Who inherits your business if you die without a will?
Planning for death includes thinking about your business interests. With effective planning, our Florida wills lawyer (s) can determine:
- Who owns your business after you die
- Who will initially run your business when you pass away
- How the value of the business is determined
- What taxes will likely be due
- Many other control and practical issues
The intestate laws of Florida
If there is no will, then the business control issues are determined by the intestate laws of Florida. Intestate laws favor selling the business. The proceeds are then divided among your heirs. So, if you want the business to continue in the hands of a relative or anyone – the intestate laws won’t help you. Anyone who wants the business will need to buy the business from the heirs.
Without a will, your financial assets including the business are distributed as follows:
- You have a spouse but no children or descendants. The wife gets the net proceeds. The net proceeds are the sales price - the taxes, administrative costs, and debts.
- You have a spouse and children or descendants. First, the wife gets half, and then the children/descendants get half.
- You have children/descendants but no spouse. Generally, each child gets a proportional share. For example, if there are three children, each child gets a 1/3 share.
- You only have aunts, uncles, siblings, nieces, or nephews. Generally, the intestate laws try to leave your assets to any living relative. Your estate planning lawyer can explain which relative gets what to share and how much.
Descendants include children, grandchildren, and great-grandchildren. Determining which relatives have rights is complex. Therefore, you need to review with a wills lawyer what happens:
- If the children are stepchildren, half-children, adopted children, or children born out of wedlock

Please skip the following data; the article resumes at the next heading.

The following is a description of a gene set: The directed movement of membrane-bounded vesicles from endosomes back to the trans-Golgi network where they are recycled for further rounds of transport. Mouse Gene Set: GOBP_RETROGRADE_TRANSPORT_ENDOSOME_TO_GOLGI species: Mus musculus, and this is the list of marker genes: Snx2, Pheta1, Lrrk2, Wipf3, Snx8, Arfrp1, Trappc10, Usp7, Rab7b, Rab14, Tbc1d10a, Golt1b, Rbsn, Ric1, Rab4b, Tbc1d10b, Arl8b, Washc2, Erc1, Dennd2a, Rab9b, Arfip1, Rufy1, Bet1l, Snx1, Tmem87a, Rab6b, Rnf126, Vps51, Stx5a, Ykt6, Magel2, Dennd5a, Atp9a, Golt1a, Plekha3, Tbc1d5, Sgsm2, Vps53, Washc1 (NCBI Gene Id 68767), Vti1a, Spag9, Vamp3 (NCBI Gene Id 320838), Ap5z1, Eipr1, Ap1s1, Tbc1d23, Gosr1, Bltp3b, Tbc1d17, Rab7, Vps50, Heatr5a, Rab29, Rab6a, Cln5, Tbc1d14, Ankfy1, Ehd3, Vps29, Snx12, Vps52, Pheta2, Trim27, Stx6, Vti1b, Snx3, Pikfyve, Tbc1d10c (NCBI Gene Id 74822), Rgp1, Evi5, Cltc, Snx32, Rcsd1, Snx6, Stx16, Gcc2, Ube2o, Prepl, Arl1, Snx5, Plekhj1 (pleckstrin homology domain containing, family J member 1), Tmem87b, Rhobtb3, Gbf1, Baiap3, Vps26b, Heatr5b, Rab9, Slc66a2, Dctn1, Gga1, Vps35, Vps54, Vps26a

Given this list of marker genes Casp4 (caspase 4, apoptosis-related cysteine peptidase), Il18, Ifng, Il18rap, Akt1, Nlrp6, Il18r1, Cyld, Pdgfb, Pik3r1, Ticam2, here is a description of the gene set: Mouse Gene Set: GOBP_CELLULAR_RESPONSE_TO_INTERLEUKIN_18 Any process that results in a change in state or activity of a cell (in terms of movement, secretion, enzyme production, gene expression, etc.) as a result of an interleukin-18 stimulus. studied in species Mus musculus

- You get divorced
- Your spouse has other children
- You have children from a prior marriage
Business interest exceptions to Florida’s intestate laws
Some business interests pass to another person even if there is no will.
- Life insurance proceeds are payable to named beneficiaries. Life insurance proceeds can be used to buy a financial interest in a business.
- Any jointly held assets. So, if you own your business jointly with your spouse, then your wife gets your interest in the business
- Trust assets. The trust's terms control the distribution
Most business owners who are in partnership with other owners created a partnership agreement. Whether you have a will or not, the partnership agreement should determine what happens to the business - after you die.
For corporate interests:
- If you own stock in a company, then the stock passes to a named stock beneficiary. In the event the stock does not name a beneficiary, then the stock is distributed according to the Florida intestate laws.
- If you had a shareholder agreement, then the shareholder agreement normally controls – will or no will.
- The corporate bylaws also control business succession – will or no will.
Also, other legal documents may control business interests. A buy-sell agreement is a common example.
Don’t wait to talk with an experienced Florida will lawyer
You never know when a heart attack or tragedy may take your life. At Lulich Attorneys and Consultants, our wills and estate lawyers help business owners plan for the time they can’t run their business. We have been helping business owners and seniors for three decades.
Understand how a will and other legal documents can protect your business and the dreams for your family. You can contact us by calling 772-589-5500 (Sebastian) or 772-774-7771 (Vero Beach) to schedule a free consultation.